The learning curve is going to be a lot steeper than just that. It'sprobably every bit as bad as you make it out to be... until you startto learn: About exposure, depth of field, your equipment, about whatto expect in what conditions, etc. If you want to control the fullphotographic experience a DSLR is the way to go. If you want thecamera to do all the work, better off sticking with a point and shoot..

Ozarkham wrote:.

I currently own a Canon S3 and am looking at getting my first DSLR.One thing I've noticed is that on DSLR's you don't see the finalpicture until after the picture is snapped. This is a change for meas on my S3 I'm use to pressing the shutter button half way down andgetting a view that is after the camera has may adjustments. Thisseems like a steep learning curve for new DSLR users; having to"visualize" how our camera settings effect the final picture. Am Imaking this sound worse then it is?.

Some cool cats that can use your helphttp://www.wildlife-sanctuary.org.

Even if you can't donate, please help spread the word..

And what full control of the photagraphic experience do you not get with high end p and s cameas that you do on a DSLR?- white balane adjust?- aperture and shutter speed adjust?- ISO adjust?- noise reduction sensativity adjust?- flash output adjust?- light metre histogram?- exposure + - adjust?- Choice of auto focus areas- manual focus?- chice of exposre area metering atreas?pluss all the ones ive forgotten..

Comment #5

And what full control of the photagraphic experience do you not getwith high end p and s cameas that you do on a DSLR?- white balane adjust?- aperture and shutter speed adjust?- ISO adjust?- noise reduction sensativity adjust?- flash output adjust?- light metre histogram?- exposure + - adjust?- Choice of auto focus areas- manual focus?- chice of exposre area metering atreas?pluss all the ones ive forgotten.

I don't know if this was sarcastic or you were sincerely asking. Anyways, actually you get a bunch of those on high-end P&S. My A620 from 2006 had white balance + custom WB, all creative modes, ISO adjustment, don't know about noise (I did that in computer with better tools), flash output adjustment as FEP (and even limited manual power settings), histograms with individual RGB channels, exposure compensation, custom auto-focus area by using Flexizone instead of AiAF, manual focus, metering options (Evaluative, CWA, Spot), and some other stuff too. There's actually an add-on that can add even MORE features, like a battery meter..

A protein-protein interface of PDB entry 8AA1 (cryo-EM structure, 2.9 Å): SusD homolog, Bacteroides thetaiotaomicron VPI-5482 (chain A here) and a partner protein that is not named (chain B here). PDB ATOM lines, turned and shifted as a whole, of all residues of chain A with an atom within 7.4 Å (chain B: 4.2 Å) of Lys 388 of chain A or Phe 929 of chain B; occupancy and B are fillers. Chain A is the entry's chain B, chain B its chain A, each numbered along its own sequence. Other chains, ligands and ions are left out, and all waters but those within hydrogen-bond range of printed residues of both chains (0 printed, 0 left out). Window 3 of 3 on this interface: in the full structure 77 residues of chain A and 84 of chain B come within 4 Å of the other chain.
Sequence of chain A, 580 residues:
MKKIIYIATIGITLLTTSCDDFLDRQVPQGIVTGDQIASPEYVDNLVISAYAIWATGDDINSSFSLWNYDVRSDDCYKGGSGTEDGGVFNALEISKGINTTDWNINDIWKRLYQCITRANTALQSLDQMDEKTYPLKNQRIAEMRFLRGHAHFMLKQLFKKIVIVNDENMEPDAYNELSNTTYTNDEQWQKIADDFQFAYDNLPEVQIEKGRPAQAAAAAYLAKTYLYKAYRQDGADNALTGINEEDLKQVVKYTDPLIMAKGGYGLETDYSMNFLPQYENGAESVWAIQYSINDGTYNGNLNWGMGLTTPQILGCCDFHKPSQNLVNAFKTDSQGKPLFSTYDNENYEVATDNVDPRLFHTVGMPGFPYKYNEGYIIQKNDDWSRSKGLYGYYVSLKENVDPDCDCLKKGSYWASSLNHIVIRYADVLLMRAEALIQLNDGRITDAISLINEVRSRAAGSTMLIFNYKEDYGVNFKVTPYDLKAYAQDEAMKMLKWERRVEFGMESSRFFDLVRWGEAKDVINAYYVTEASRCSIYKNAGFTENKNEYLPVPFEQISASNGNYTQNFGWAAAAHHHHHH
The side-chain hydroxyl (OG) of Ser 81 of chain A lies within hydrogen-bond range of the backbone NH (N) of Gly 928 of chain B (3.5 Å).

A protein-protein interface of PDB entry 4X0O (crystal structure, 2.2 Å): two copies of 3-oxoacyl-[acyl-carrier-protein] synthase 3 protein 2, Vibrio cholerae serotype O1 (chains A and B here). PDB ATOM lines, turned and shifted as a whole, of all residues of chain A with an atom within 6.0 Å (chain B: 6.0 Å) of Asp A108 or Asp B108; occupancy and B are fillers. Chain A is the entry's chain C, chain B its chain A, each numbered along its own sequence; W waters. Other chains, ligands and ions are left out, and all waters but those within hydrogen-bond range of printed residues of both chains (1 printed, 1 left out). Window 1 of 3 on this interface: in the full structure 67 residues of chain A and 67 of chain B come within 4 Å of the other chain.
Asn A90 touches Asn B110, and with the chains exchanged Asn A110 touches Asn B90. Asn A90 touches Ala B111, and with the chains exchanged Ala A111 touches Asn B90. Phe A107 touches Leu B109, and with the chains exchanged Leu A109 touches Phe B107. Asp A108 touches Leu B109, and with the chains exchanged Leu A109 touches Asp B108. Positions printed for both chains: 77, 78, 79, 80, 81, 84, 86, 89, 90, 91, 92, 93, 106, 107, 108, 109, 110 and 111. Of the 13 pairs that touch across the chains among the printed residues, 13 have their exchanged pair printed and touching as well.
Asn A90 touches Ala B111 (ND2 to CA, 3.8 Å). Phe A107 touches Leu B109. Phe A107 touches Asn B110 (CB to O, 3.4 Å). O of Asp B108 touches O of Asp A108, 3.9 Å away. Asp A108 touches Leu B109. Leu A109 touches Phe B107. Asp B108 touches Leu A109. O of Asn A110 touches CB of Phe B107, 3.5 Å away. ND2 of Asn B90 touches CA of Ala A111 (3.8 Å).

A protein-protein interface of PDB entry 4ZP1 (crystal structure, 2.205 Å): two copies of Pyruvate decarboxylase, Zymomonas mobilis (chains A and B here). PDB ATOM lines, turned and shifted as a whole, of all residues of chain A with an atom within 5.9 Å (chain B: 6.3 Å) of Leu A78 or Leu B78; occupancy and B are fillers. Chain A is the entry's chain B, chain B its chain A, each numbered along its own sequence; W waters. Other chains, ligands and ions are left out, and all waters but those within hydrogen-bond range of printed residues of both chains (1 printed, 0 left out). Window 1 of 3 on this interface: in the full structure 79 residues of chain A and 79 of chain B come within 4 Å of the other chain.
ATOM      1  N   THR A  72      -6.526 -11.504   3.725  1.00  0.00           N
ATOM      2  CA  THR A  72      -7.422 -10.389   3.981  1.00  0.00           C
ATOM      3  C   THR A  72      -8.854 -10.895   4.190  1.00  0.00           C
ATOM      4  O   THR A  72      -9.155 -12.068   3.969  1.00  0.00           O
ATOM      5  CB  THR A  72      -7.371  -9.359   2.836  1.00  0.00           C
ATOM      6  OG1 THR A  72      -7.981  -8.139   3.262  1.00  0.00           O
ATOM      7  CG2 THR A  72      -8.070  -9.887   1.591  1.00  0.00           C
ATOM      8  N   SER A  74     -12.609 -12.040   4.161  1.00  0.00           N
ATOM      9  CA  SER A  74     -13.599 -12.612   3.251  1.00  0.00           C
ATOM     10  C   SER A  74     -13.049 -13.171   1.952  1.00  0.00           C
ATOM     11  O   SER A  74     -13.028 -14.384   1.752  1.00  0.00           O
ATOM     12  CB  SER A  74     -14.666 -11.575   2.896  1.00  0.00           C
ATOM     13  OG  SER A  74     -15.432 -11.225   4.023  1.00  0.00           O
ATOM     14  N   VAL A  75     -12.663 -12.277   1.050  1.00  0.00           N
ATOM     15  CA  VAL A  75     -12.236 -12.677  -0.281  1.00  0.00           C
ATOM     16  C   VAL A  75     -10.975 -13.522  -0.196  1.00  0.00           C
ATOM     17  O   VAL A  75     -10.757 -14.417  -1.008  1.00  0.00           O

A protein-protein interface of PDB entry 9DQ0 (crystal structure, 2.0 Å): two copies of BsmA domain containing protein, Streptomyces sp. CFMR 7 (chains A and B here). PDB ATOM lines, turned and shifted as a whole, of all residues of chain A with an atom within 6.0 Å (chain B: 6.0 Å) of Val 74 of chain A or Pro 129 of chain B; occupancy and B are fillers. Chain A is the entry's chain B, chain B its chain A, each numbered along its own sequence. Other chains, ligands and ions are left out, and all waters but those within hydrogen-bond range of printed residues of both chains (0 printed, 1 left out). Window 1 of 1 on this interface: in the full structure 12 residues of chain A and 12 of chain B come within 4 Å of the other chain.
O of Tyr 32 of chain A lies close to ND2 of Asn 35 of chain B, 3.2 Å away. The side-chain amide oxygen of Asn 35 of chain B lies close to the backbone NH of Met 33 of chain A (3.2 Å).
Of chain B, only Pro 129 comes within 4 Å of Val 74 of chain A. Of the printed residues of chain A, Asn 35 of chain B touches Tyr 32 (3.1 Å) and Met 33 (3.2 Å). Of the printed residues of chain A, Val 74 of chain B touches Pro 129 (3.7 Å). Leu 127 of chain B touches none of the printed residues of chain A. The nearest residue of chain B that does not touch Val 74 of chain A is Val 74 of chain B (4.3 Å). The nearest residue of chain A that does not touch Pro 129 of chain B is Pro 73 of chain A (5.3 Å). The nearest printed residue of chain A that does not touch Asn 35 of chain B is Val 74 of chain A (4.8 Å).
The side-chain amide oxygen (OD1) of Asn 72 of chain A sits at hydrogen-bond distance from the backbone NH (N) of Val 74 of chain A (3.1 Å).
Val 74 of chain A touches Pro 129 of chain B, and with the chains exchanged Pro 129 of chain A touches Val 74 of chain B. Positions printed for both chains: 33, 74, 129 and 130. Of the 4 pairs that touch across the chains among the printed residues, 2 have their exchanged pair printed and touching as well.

DSLRs are just better at these basics, so less noise at high-isos, more focus points, faster to operate, etc, but you also have options like more aperture control (only limited by lens), RAW, external flash and strobe support, actual image for preview through viewfinder, faster frame rate, size (can be a plus since you need something to counteract lens weight), and upgradability - with a P&S you're stuck with focal length range, aperture control, and IQ because the lens can't be removed, but with a DSLR, you could buy an entry level and equip it with a pro lens for great IQ or have a whole bunch of lenses for specialized purposes (landscapes, wildlife, portrait, etc)...

Comment #6

Click Here to View All...

Sponsored Amazon Deals:

1. Get big savings on Amazon warehouse deals.
2. Save up to 70% on Amazon Products.


This question was taken from a support group/message board and re-posted here so others can learn from it.

 

Categories: Home | Diet & Weight Management | Vitamins & Supplements | Herbs & Cleansing |

Sexual Health | Medifast Support | Nutrisystem Support | Medifast Questions |

Web Hosting | Web Hosts | Website Hosting | Hosting |

Web Hosting | GoDaddy | Digital Cameras | Best WebHosts |

Web Hosting FAQ | Web Hosts FAQ | Hosting FAQ | Hosting Group |

Hosting Questions | Camera Tips | Best Cameras To Buy | Best Cameras This Year |

Camera Q-A | Digital Cameras Q-A | Camera Forum | Nov 2010 - Cameras |

Oct 2010 - Cameras | Oct 2010 - DSLRs | Oct 2010 - Camera Tips | Sep 2010 - Cameras |

Sep 2010 - DSLRS | Sep 2010 - Camera Tips | Aug 2010 - Cameras | Aug 2010 - DSLR Tips |

Aug 2010 - Camera Tips | July 2010 - Cameras | July 2010 - Nikon Cameras | July 2010 - Canon Cameras |

July 2010 - Pentax Cameras | Medifast Recipes | Medifast Recipes Tips | Medifast Recipes Strategies |

Medifast Recipes Experiences | Medifast Recipes Group | Medifast Recipes Forum | Medifast Support Strategies |

Medifast Support Experiences |

 

(C) Copyright 2010 All rights reserved.